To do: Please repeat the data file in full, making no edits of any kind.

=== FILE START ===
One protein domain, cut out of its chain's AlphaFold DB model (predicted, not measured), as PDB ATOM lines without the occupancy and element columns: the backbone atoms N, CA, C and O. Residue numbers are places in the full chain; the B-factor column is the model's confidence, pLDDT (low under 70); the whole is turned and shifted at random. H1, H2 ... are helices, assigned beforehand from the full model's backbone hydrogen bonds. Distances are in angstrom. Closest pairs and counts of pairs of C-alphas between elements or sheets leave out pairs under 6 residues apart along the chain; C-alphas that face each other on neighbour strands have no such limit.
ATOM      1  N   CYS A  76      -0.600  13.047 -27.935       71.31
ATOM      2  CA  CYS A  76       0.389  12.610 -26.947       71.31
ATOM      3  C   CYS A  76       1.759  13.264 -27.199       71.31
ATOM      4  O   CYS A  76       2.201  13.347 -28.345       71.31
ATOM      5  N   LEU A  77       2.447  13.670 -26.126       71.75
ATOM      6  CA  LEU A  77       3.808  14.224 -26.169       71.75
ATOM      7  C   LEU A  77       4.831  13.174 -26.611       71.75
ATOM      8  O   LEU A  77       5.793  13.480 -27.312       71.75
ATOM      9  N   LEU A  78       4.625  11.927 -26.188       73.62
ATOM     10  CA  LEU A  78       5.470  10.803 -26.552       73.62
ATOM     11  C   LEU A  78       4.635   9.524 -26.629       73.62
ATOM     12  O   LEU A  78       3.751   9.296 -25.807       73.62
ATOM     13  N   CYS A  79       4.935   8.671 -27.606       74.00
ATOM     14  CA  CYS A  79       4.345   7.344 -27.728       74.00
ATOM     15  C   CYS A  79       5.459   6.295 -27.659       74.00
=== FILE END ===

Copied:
One protein domain, cut out of its chain's AlphaFold DB model (predicted, not measured), as PDB ATOM lines without the occupancy and element columns: the backbone atoms N, CA, C and O. Residue numbers are places in the full chain; the B-factor column is the model's confidence, pLDDT (low under 70); the whole is turned and shifted at random. H1, H2 ... are helices, assigned beforehand from the full model's backbone hydrogen bonds. Distances are in angstrom. Closest pairs and counts of pairs of C-alphas between elements or sheets leave out pairs under 6 residues apart along the chain; C-alphas that face each other on neighbour strands have no such limit.
ATOM      1  N   CYS A  76      -0.600  13.047 -27.935       71.31
ATOM      2  CA  CYS A  76       0.389  12.610 -26.947       71.31
ATOM      3  C   CYS A  76       1.759  13.264 -27.199       71.31
ATOM      4  O   CYS A  76       2.201  13.347 -28.345       71.31
ATOM      5  N   LEU A  77       2.447  13.670 -26.126       71.75
ATOM      6  CA  LEU A  77       3.808  14.224 -26.169       71.75
ATOM      7  C   LEU A  77       4.831  13.174 -26.611       71.75
ATOM      8  O   LEU A  77       5.793  13.480 -27.312       71.75
ATOM      9  N   LEU A  78       4.625  11.927 -26.188       73.62
ATOM     10  CA  LEU A  78       5.470  10.803 -26.552       73.62
ATOM     11  C   LEU A  78       4.635   9.524 -26.629       73.62
ATOM     12  O   LEU A  78       3.751   9.296 -25.807       73.62
ATOM     13  N   CYS A  79       4.935   8.671 -27.606       74.00
ATOM     14  CA  CYS A  79       4.345   7.344 -27.728       74.00
ATOM     15  C   CYS A  79       5.459   6.295 -27.659       74.00